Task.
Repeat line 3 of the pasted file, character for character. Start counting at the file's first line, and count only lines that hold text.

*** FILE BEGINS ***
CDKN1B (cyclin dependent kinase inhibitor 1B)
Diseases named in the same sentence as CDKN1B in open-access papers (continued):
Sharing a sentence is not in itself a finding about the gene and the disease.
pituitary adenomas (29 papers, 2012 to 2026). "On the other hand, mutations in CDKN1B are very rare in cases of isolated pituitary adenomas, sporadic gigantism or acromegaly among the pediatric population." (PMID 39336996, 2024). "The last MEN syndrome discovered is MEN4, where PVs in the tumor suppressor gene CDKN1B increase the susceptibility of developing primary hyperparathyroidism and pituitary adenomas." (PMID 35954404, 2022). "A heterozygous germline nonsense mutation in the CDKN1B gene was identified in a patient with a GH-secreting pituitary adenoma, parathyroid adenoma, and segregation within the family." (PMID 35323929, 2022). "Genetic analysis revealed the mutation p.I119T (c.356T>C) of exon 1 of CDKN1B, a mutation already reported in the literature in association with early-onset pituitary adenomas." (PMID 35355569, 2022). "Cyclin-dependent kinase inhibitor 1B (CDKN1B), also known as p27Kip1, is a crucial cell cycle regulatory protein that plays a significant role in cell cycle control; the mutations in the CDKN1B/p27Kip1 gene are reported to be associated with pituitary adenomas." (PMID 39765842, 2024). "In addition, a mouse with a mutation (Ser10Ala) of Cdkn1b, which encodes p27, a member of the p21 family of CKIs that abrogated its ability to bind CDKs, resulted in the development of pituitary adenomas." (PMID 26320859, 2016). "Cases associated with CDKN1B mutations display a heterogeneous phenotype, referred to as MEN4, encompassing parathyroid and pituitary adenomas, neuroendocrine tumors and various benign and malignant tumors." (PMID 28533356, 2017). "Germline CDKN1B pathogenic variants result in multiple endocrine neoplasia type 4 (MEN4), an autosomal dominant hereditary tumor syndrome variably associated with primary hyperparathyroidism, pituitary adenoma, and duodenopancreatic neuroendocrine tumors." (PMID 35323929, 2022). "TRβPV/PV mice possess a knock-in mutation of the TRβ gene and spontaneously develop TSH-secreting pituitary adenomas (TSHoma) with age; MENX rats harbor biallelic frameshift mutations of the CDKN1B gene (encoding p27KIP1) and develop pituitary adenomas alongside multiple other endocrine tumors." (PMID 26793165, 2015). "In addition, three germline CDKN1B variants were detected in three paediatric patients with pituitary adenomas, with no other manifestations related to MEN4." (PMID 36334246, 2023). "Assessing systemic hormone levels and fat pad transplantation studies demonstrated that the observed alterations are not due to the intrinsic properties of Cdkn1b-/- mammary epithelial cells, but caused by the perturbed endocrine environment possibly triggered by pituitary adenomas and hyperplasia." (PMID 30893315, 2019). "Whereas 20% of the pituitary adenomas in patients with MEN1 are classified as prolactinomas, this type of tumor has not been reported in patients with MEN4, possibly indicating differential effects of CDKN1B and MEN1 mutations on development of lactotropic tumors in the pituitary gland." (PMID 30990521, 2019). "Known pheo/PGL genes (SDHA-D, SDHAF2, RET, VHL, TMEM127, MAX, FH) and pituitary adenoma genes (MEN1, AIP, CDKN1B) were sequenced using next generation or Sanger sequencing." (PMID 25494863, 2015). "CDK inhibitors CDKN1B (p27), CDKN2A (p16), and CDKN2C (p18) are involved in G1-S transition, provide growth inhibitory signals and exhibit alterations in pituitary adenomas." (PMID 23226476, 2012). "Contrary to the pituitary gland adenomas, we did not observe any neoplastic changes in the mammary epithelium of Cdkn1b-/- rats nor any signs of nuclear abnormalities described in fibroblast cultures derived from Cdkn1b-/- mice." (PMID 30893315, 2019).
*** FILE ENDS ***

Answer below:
Sharing a sentence is not in itself a finding about the gene and the disease.